Vol. 20 No. 16 • April 17 - 23, 2014 In Our 17th Year Serving Greater Hamilton
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50 Years Of Smith And Boudreau



by Robin Pittis
December 5 - 11, 2013
Gary Smith and Willard Boudreau are an artistic and life partnership that has been a mainstay of Hamilton theatre for just about the last half century. The production of Assassins currently running at the Player’s Guild is also a fantastic occasion to celebrate their lifetime’s achievement.

    Odds are that if you can name a challenging show at the Guild, in recent years or as far back at the 1960’s, Smith and Boudreau are liable to be involved somehow: Who’s Afraid of Virginia Woolf, The Boys in the Band, (a portrayal of the gay community when it was decades away from prime time TV), The Lion In Winter, Friel’s Miracle Worker and Dancing at Lughnasa, Albee’s Delicate Balance – to name barely a few.

    The Guild claims to be North America’s oldest continuously running community theatre, with roots in our community back to 19th century, and keeping a solid roof over their heads with a beautiful historic property is no small feat.

    A renovation to the roof of their home on 80 Queen Street is setting them back almost a hundred thousand dollars, which puts a price tag on the explosion of cultural expression we’re experiencing in Hamilton, and the historic buildings so many of us love. A leak, after all, isn’t just inconvenient and uncomfortable, but corrosive to a building’s structural integrity over time, as we were so painfully reminded at the Algo Mall in Elliot Lake only a year and a half ago.

    Boudreau found a niche as a well loved drama teacher for generations of local high school and middle school students, back when middle school curriculum included drama. His portrayal of Salieri in Amadeus for Theatre Burlington is still spoken of in hushed tones, and the production is cited as one that proved community theatre can achieve any technical challenge it sets itself.

    Though not the side of the coupleship to take the acting spotlight, Smith’s success could be considered higher profile than his husband’s; with a background in Dance performance, he later gravitated to journalism and has been reviewing theatre at the Spectator for as long as many of us can remember, rubbing some iconic elbows along the way: Karen Kain, Veronica Tennant, Tennessee Williams, and Brian Bedford spring to mind immediately, out of dozens of famous names he has reviewed and interviewed.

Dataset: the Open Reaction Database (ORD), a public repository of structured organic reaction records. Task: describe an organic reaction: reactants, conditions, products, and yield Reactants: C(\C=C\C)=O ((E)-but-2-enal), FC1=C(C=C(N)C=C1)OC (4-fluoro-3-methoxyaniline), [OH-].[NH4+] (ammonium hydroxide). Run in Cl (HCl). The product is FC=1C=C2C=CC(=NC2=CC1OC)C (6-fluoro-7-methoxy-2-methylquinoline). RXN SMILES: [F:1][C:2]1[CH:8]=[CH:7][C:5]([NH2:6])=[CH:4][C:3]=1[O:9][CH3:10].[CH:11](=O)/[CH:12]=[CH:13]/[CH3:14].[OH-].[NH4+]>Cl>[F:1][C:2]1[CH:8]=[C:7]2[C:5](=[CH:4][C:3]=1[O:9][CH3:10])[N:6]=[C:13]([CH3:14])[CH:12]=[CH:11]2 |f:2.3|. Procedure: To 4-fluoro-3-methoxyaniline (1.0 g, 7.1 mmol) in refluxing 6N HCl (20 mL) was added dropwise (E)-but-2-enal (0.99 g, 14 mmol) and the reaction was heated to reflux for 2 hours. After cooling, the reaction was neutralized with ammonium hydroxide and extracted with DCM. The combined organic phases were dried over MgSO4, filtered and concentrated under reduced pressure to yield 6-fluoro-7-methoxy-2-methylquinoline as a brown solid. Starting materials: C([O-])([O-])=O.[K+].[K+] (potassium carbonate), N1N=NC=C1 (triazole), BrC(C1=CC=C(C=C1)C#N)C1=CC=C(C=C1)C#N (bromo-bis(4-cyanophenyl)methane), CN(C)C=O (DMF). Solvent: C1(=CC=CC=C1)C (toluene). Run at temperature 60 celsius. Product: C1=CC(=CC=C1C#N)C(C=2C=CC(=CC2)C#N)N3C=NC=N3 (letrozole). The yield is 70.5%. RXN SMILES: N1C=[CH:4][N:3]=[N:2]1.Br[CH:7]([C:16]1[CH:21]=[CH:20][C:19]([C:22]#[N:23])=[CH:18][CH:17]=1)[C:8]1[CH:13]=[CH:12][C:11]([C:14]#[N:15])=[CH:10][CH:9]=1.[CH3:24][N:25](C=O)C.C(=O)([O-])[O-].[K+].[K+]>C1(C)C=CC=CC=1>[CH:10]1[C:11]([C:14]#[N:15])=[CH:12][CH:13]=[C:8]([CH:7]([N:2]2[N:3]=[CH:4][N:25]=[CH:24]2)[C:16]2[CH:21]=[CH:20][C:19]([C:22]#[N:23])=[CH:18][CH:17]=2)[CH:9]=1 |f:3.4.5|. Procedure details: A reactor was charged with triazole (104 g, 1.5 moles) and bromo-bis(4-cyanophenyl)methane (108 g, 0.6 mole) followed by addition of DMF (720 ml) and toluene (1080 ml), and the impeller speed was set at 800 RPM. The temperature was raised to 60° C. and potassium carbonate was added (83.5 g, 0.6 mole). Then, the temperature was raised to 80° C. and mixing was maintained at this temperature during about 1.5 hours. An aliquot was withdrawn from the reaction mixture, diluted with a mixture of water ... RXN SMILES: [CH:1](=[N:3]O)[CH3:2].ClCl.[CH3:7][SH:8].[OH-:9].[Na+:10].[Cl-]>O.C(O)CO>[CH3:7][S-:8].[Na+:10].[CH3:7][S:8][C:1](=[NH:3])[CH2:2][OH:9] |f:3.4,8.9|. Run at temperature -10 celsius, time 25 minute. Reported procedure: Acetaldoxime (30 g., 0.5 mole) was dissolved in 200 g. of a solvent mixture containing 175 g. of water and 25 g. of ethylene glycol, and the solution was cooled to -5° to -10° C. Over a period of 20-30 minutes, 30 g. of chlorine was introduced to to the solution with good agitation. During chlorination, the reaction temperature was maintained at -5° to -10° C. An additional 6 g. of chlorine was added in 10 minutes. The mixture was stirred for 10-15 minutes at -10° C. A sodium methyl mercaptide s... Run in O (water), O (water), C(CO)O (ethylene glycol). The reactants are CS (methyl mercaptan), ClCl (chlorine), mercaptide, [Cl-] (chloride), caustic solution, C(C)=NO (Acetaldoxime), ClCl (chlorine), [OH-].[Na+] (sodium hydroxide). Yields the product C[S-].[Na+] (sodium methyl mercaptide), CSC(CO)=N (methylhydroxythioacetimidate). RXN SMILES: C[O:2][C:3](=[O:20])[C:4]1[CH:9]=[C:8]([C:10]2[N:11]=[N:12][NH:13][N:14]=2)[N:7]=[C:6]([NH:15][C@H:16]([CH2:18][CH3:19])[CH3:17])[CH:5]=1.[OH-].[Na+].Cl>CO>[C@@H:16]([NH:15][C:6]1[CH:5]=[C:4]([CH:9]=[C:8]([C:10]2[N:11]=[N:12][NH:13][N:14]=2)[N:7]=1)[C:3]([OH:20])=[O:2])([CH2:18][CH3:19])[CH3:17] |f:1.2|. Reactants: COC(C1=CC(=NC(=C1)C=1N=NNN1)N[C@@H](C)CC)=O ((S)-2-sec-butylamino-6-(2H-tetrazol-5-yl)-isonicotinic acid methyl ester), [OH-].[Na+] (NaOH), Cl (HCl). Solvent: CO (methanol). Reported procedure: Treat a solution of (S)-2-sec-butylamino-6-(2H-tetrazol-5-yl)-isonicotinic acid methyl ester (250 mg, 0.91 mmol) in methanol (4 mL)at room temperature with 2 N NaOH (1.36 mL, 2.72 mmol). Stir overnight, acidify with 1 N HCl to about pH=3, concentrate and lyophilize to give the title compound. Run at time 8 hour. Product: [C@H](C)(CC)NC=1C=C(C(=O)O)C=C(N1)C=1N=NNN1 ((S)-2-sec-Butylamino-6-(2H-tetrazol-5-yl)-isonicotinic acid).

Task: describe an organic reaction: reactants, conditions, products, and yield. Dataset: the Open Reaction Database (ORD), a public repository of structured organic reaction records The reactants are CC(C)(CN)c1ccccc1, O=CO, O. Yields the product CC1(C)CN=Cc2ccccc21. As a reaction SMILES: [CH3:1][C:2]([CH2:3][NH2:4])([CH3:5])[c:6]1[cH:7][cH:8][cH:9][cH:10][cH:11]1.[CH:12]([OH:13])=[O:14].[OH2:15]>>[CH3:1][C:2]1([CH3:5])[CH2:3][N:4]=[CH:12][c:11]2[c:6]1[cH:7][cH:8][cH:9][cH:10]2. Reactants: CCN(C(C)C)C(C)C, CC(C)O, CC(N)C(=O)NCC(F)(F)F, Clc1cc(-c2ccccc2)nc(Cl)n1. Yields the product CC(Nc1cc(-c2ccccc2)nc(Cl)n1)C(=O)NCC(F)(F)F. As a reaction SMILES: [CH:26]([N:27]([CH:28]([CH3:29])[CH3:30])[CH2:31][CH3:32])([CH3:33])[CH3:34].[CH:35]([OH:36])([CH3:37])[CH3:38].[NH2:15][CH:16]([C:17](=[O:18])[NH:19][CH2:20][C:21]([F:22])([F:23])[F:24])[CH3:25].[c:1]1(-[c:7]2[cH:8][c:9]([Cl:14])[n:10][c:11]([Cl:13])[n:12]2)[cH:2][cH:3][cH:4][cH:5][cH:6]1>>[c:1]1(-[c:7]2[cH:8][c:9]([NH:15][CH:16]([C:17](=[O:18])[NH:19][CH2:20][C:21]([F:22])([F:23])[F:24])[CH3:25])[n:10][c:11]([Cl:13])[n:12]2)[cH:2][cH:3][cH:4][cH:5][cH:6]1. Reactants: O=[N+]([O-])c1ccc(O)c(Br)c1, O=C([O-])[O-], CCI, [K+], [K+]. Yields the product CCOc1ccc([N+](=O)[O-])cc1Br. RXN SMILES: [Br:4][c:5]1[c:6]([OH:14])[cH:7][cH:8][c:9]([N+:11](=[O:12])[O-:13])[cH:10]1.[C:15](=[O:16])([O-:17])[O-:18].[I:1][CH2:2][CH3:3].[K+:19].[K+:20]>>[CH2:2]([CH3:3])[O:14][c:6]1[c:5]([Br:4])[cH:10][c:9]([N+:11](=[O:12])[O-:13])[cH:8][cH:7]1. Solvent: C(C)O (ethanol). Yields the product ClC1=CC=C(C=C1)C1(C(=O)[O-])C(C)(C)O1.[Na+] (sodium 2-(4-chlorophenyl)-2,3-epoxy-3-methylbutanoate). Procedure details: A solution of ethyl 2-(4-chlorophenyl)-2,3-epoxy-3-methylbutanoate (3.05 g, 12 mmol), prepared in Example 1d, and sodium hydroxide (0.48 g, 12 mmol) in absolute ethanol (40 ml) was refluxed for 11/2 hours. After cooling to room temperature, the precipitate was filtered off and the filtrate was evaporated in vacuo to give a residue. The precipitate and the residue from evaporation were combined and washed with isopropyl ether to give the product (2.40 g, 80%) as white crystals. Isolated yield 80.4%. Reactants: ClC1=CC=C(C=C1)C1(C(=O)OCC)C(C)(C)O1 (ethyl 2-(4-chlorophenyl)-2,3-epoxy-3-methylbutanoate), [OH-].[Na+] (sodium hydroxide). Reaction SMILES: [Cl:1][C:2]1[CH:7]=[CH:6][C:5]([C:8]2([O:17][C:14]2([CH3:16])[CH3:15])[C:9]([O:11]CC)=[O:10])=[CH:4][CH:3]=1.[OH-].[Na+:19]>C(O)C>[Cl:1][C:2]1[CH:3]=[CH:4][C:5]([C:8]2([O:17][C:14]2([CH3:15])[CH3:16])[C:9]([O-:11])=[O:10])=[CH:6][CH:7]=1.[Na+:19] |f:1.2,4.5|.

This all says nothing of the work done with their private company, Piccadilly Circus: shows like Mambo Italiano, The Laramie Project, Tremblay’s Hosanna and even in a way their production of Beckett’s Waiting for Godot, have been important local contributions to the understanding of the still suppressed and ridiculed male passion, or even simple compassion, for other men.

    Homosexuality is still labelled a mental illness by some, and the current production of Assassins definitely gives voices to marginalized people, by portraying their seemingly inconceivable motivations with sensitivity, impact, realism and humour.

    The Mad Pride movement, which is made up of psychiatric survivors and their supporters, is following in the footsteps of social movements like Gay Pride, Feminism, and Black emancipation – struggles which took many generations to achieve the advances they did in this century.

    Smith and Boudreau have been teaching artistic and sexual integrity by example for decades. Their lives are a testament that the work of creation well done can be reward in itself, that love and excellence are best measured from within, and that local heroes really are just as valuable to the fabric of living culture as national or international superstars.

    There truly is an infinite learning curve in both art and life, and the continuity, resources and expertise provided by the Players Guild are a gift to the Hamilton community that serious new artists young and old can learn a lot from and access more easily than they realize.

    The Guild support artistic growth with loans of equipment, properties, and costumes, and most importantly they offer training workshops. With seasoned veteran members like Boudreau and Smith, Lynne Jamieson, Ariel Rogers, Margaret Houghton, and many more, that’s a fantastic educational opportunity. V
             
ASSASSINS
Dec. 5, 6, 7
@ Hamilton Players Guild.
80 Queen St. S.
playersguild.org
tix: 905.529.0284
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